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Best Films Directed by Women, Reaching Consensus

Photo of Anne Thompson By Anne Thompson | Thompson on Hollywood August 3, 2012 at 4:06PM

While we pore over the latest Sight & Sound film critics poll of the Top 50 Movies of all time, it's not surprising that most of the films are directed by men. The notable exception is Chantal Akerman's "Jeanne Dielman," which I saw in college but barely remember. On the other hand, I recall every frame of Maya Deren's "Meshes in the Afternoon." The poll, as many have commented, is dominated by older films, most of them pre-1960, a time when few women were directing, unless they were Ida Lupino, Dorothy Arzner or Leni Reifenstahl, who did not make the S & S list.

Chantal Akerman Jeanne Dielman

Suzana Amaral The Hour of the Star

Allison Anders Gas Food Lodging

Andrea Arnold Fish Tank

Dorothy Arzner Dance Girl Dance

Drew Barrymore Whip It

Hava Kohav Beller The Restless Conscience

Shari Springer Berman and Robert Pulcini American Splendor

Antonia Bird Priest

Catherine Breillat 36 Fillett

Vera Chytilova Daisies

Niki Caro Whale Rider

Martha Coolidge Rambling Rose

Sofia Coppola Lost in Translation

Julie Dash Daughters of the Dust

Claire Denis Beau Travail

Maya Deren Meshes in the Afternoon

Marguerite Duras India Song

Nora Ephron Sleepless in Seattle

Valerie Faris and Jonathan Dayton Little Miss Sunshine

Anne Fletcher The Proposal

Jodie Foster  Home for the Holidays

Marleen Goris Antonia's Line

Randa Haines Children of a Lesser God

Mary Harron American Pyscho

Amy Heckerling Fast Times at Ridgement High

Agnieszka Holland Europa Europa

Nicole Holofcener Walking and Talking

Ann Hui Boat People

Courtney Hunt Frozen River

Patti Jenkins Monster

Tamra Jenkins  The Savages

Angelina Jolie In the Land of Blood and Honey

Miranda July Me and You and Everyone We Know

Nicole Kassell The Woodsman

Kasi Lemons Eve's Bayou

Phyllida Lloyd Mamma Mia!

Barbara Loden Wanda

Ida Lupino Outrage (for On Dangerous Ground, she filled in for sick Nicolas Ray,  uncredited)

Penny Marshall Big

Lucrecia Martel The Headless Woman

Elaine May The Heartbreak Kid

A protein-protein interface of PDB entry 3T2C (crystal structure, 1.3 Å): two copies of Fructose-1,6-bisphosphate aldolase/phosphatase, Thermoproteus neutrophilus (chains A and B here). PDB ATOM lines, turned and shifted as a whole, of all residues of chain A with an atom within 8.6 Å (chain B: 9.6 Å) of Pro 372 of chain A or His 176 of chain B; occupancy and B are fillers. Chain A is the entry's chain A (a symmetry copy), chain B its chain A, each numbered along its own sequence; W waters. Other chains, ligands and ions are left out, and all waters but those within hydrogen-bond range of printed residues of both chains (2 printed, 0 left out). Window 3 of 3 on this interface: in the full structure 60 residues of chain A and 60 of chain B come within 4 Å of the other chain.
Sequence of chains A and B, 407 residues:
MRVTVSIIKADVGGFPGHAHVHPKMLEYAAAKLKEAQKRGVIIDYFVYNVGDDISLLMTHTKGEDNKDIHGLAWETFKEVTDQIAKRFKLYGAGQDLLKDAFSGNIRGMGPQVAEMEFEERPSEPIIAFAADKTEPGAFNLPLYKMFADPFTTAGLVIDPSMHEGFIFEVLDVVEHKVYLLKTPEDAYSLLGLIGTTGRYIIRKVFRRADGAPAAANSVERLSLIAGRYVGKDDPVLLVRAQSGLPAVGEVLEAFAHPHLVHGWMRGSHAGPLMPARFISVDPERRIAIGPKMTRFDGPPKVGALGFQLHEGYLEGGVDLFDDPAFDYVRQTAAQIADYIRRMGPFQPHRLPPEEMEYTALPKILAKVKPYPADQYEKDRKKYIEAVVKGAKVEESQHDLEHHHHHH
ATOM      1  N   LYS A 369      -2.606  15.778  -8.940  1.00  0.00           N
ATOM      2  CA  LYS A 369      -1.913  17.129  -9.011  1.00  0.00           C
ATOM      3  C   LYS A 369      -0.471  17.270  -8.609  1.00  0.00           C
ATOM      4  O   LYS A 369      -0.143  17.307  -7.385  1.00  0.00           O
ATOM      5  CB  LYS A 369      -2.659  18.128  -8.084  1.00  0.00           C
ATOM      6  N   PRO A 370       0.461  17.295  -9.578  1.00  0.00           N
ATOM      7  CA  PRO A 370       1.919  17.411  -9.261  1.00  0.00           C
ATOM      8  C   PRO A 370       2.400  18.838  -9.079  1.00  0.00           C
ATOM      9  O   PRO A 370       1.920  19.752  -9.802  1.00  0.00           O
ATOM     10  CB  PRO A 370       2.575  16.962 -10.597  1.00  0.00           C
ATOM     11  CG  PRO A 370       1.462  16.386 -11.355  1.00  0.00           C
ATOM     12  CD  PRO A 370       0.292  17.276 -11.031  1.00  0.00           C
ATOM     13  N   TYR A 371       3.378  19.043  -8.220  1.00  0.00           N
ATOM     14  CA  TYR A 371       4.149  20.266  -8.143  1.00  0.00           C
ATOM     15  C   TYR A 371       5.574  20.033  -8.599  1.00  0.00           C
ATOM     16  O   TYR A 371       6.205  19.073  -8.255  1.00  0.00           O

Deepa Mehta Water

Marzieh Meshini The Day I Became a Woman

Nancy Meyer What Women Want

Rebecca Miller Peronsal Velocity

Euzhan Palcy Sugar Lane Alley

Kimberly Pierce Boys Don't Cry

Sarah Polley Away from Her

Sally Potter Orlando

Gina Prince-Bythewood Love and Basketball

Lynne Ramsay  We Need to Talk About Kevin

Dee Rees Pariah

Kelly Reichardt Meek's Cutoff

Leni Riefenstahl Triumph of the Will

Marjane Satrapi Persepolis

Nancy Savoca Household Saints

Lone Scherfig An Education

Lynn Shelton My Sister's Sister

Larisa Shepitko  The Ascent

Joan Micklin Silver Hester Street

Penelope Spheeris Wayne's World

Agnes Varda One Sings, The Other Doesn't

Anne Wheeler Bye Bye Blues

Juanita Wilson As If I Am Not There

This article is related to: Women in Film

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Born and raised in Manhattan, Anne Thompson grew up going to the Thalia and The New Yorker and wound up at grad Cinema Studies at NYU. She worked at United Artists and Film Comment before heading west as that magazine's west coast editor. She wrote for the LA Weekly, Sight and Sound, Empire, The New York Times and Entertainment Weekly before serving as West Coast Editor of Premiere. She wrote for The Washington Post, The London Observer, Wired, More, and Vanity Fair, and did staff stints at The Hollywood Reporter and Variety. She eventually took her blog Thompson on Hollywood to Indiewire. She taught film criticism at USC Critical Studies, and continues to host the fall semester of “Sneak Previews” for UCLA Extension.